This study presents the evidence on the effectiveness of interventions that include work experience as a strategy to improve employment outcomes for populations with barriers to employment. The study reviewed 26 years of rigorous research for studies of effectiveness, gathering information from 27 evaluations. Some of the key findings are:
- For adults, the strongest evidence was for both paid and unpaid work models with programs lasting up to 6 months or a year. There is moderate evidence for impacts on outcomes other than employment, such as criminal recidivism, as well as for access to on-the-job training.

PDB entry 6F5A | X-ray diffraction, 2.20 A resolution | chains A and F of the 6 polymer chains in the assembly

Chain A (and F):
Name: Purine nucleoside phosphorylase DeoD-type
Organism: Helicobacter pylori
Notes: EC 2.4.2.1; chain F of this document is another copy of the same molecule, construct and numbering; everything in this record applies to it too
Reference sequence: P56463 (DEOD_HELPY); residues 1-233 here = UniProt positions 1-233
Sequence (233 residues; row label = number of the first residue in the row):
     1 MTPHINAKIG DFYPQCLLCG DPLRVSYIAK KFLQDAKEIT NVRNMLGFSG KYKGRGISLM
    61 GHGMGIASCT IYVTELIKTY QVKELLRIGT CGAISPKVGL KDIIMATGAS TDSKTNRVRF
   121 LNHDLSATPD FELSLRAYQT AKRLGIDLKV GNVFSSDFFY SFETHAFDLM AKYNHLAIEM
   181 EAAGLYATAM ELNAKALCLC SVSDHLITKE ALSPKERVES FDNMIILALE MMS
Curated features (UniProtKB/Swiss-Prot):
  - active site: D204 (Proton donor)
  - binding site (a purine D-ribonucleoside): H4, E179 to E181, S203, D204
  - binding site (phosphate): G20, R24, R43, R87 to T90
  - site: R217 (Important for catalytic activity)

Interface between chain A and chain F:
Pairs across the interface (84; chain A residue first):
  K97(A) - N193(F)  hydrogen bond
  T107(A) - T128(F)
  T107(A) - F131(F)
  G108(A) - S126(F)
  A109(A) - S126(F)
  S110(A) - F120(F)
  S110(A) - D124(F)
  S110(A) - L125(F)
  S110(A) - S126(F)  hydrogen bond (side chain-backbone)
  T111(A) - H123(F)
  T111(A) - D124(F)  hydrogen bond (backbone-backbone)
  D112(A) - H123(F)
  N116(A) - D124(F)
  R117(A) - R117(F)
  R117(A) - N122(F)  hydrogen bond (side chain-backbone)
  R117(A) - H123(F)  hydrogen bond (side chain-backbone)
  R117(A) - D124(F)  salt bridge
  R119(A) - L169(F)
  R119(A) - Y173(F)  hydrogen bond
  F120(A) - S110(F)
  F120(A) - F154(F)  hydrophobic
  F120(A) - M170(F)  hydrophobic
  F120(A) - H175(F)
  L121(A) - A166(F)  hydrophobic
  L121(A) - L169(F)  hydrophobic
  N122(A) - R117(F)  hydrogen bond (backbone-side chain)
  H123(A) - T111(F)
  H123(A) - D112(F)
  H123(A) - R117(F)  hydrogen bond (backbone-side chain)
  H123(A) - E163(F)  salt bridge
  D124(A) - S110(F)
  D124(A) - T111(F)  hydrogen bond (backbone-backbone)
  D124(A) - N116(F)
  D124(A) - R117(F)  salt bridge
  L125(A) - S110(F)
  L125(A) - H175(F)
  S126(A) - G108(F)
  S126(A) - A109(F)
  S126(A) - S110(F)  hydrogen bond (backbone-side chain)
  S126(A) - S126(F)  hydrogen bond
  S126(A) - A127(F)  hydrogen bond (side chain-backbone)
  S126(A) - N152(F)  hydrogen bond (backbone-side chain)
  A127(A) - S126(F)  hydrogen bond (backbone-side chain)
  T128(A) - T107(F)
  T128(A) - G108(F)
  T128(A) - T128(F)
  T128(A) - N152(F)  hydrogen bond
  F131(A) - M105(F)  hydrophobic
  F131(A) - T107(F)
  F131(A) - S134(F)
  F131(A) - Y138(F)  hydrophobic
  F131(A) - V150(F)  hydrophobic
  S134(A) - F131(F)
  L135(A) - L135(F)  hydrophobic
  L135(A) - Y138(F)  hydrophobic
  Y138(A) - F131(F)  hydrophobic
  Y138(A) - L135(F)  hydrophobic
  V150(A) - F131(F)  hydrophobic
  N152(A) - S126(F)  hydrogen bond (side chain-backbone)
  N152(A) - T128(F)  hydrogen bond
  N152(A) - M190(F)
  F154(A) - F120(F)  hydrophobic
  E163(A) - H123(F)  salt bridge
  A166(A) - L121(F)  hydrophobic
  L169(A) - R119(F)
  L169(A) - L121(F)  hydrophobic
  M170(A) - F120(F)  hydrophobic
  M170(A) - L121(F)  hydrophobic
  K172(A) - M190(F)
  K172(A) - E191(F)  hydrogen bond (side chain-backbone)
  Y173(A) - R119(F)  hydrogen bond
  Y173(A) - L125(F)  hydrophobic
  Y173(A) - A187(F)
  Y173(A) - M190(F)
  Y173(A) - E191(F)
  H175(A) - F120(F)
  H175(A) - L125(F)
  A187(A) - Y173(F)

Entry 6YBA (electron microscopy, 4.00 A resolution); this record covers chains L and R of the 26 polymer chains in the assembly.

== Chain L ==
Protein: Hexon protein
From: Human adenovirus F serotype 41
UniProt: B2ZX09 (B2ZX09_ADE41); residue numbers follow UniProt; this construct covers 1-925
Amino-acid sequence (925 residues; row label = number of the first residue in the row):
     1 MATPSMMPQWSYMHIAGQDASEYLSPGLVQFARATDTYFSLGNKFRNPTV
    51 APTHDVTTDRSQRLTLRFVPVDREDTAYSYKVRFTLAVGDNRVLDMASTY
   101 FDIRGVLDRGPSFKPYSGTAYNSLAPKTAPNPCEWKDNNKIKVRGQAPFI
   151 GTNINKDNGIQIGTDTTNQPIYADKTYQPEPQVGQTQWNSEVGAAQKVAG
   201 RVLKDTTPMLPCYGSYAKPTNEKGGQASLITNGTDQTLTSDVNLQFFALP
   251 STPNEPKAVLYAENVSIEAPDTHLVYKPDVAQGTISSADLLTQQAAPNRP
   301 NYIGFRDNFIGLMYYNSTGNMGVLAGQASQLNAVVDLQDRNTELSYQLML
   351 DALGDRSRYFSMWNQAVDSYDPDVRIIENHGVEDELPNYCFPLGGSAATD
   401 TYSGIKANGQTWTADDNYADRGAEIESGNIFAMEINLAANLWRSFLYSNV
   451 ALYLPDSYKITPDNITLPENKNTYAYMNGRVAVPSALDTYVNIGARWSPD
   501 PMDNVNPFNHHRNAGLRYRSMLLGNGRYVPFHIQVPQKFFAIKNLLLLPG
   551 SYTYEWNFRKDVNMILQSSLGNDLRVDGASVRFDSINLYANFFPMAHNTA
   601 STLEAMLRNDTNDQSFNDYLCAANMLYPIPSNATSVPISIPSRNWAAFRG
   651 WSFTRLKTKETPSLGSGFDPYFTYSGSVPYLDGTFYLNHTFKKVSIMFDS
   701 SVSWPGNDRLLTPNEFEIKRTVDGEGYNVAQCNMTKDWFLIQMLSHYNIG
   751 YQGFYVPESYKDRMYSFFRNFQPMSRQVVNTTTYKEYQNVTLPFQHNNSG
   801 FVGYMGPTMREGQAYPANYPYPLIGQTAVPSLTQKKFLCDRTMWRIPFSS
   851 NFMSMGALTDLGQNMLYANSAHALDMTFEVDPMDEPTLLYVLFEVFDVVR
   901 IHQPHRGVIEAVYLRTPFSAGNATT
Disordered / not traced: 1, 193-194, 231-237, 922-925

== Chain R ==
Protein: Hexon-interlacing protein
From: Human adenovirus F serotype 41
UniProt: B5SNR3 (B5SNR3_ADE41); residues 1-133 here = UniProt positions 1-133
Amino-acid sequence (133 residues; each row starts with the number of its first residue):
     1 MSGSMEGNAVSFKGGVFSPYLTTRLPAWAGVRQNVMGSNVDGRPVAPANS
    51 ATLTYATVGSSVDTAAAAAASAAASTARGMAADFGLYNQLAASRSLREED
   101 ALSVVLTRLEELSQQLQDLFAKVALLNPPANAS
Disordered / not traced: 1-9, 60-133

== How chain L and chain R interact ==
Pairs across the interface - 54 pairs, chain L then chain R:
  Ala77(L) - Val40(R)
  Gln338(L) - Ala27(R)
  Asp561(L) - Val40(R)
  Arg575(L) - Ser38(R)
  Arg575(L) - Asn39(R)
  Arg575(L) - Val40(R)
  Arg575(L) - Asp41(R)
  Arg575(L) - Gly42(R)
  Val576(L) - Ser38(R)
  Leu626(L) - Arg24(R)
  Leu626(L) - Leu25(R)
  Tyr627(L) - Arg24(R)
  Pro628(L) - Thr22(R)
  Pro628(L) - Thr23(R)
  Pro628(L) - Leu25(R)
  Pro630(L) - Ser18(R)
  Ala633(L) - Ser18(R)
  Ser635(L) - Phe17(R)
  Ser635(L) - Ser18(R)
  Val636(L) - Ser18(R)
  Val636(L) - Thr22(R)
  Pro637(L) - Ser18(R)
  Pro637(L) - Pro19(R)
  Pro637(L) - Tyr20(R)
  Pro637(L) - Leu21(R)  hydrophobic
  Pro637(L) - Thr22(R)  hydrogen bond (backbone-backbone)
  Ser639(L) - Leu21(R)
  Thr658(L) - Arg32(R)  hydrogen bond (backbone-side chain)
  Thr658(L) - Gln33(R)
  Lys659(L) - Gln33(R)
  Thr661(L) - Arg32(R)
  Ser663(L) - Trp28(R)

- The evidence on work experience programs for youth is mixed; while some studies showed strong impacts, others did not.
- For youth, linking occupational learning with paid or unpaid work experience placements can have a positive impact on employment, earnings and academic outcomes.
- All youth programs that demonstrated strong impacts incorporated some level of academic and vocational training, job search and placement assistance, and other supports into the program model.